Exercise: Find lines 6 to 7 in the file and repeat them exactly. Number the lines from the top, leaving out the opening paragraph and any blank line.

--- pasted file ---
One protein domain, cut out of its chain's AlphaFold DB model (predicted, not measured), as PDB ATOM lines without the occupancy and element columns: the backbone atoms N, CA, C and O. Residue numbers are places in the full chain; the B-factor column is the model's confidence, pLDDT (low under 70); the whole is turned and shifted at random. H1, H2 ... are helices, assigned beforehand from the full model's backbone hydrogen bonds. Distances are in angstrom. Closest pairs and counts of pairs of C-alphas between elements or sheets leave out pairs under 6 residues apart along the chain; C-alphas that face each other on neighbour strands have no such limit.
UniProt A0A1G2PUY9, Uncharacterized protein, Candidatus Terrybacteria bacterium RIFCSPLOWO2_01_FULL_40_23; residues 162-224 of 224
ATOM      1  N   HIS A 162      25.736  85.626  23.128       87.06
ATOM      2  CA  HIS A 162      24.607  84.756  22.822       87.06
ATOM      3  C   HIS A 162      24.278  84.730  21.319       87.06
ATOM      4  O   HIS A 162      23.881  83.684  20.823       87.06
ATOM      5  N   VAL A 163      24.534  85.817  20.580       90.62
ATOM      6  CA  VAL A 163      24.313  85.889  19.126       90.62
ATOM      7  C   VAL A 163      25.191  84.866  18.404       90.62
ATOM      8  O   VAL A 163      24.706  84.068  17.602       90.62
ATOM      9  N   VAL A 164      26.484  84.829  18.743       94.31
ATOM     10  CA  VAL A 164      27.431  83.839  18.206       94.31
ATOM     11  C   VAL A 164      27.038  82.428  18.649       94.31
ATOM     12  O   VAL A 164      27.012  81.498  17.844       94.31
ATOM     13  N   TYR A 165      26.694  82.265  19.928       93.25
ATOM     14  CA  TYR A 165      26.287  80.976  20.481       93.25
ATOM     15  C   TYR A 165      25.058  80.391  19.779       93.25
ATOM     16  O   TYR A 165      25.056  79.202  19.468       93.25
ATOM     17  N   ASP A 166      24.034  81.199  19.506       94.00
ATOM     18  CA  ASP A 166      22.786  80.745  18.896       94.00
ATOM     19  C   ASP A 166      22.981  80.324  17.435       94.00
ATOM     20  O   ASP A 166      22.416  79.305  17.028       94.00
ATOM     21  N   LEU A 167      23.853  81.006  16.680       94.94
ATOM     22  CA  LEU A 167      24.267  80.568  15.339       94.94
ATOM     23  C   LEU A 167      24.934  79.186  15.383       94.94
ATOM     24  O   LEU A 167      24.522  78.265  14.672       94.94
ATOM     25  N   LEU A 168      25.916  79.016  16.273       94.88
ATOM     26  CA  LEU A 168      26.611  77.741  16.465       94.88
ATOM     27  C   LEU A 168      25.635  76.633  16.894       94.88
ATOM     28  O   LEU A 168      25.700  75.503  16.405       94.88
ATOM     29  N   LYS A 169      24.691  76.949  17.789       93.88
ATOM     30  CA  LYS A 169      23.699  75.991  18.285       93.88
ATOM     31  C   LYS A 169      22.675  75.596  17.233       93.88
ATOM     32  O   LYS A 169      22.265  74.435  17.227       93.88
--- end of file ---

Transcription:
ATOM      5  N   VAL A 163      24.534  85.817  20.580       90.62
ATOM      6  CA  VAL A 163      24.313  85.889  19.126       90.62